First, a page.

Creeping system complexity drives growing use of EDA tools for aerospace and defense electronics
Product intelligence -- The aerospace and defense industry uses electronic design automation (EDA) tools pervasively to design electronic components, explains Todd Cutler, senior manager of planning, marketing, and services at Agilent EEsof EDA in Santa Clara, Calif.
“As the amount of custom hardware is increasing, the need for and use of EDA tools is increasing as well to ensure that the hardware designs are completed in a timely and cost-effective manner,” Friedman continues. “Take, for example, a modern communications program, such as the Joint Tactical Radio System (JTRS). There are a number of waveforms that the system must be capable of transmitting and receiving with a significant variation in the form factor for the transceivers. To create, test, and deploy these types of systems, engineers are turning to modern EDA tools that focus on creating and testing models and prototypes before final hardware implementations to save time and money.”
Friedman says tools from The MathWorks, such as MATLAB and Simulink, help engineers develop modern electronic systems more effectively by enabling them to explore more of the algorithm design options and performance tradeoffs within a modeling environment, rather than in prototype hardware.
For example, he says, engineers may want to understand the influence of a lower-power component within a design. “Traditionally, components were specified based on a budget of worst case performance stack up that could be tolerated by the system. Using executable models and simulations, engineers can refine their designs by assessing the impact of a design change at the system level, resulting in potential weight and cost savings while delivering higher-quality results.”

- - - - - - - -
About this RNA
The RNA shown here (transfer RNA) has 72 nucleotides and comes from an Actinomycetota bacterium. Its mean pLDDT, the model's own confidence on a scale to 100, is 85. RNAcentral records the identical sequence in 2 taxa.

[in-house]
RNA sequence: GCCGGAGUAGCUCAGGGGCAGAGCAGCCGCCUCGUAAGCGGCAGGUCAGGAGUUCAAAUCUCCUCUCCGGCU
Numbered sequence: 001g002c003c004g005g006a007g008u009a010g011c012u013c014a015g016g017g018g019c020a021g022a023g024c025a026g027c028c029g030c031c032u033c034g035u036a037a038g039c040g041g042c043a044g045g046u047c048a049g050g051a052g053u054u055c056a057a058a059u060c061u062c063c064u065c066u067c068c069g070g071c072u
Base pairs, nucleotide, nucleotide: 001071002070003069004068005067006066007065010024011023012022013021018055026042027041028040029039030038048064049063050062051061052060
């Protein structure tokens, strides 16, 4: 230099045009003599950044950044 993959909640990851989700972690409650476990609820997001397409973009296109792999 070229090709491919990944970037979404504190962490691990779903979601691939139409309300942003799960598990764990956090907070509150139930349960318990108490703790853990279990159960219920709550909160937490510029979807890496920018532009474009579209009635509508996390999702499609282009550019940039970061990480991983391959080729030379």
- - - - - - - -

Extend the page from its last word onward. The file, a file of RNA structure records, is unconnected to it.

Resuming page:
Perhaps no EDA application is stronger than in the design of radar and communications systems, where high-performance systems are critical to mission success, Cutler says. “Agilent EEsof EDA is seeing an increase in adoption because of the performance gain and cost reduction that are achieved when advanced tools are applied to challenging design problems.” Another example is in the area of signal intelligence, particularly the need to detect and jam IEDs, where high-performance tuned receivers and sophisticated signal processing are needed to intercept and eliminate threats. “Designing such equipment cannot be done with point-tool methods and requires analysis software that combines radio-frequency (RF) analysis with baseband digital signal processing (DSP). There is simply no other way.”
Agilent EEsof EDA supplies electronic design automation software for microwave, RF, high-frequency, high-speed digital, RF system, electronic system level, circuit, 3D electromagnetic, physical design, and device-modeling applications. Agilent EEsof EDA radar and communications product design software enables designers to optimize and trade-off between DSP and RF in applications such as pre-distortion or equalization, says Cutler. “Predictive co-design results in higher performance systems than can be achieved using point tools.”
EDA software tools are increasingly being employed for myriad military and aerospace applications, and resulting in reduced time to market, cost and time savings, and effectively tested and verified electronics systems. Visit the technology firms listed to learn more about EDA software and its applications and benefits.
EDA company list
Santa Clara, Calif.
San Jose, Calif.
San Jose, Calif.
Magma Design Automation
San Jose, Calif.
Mountain View, Calif.
Vector CANtech Inc.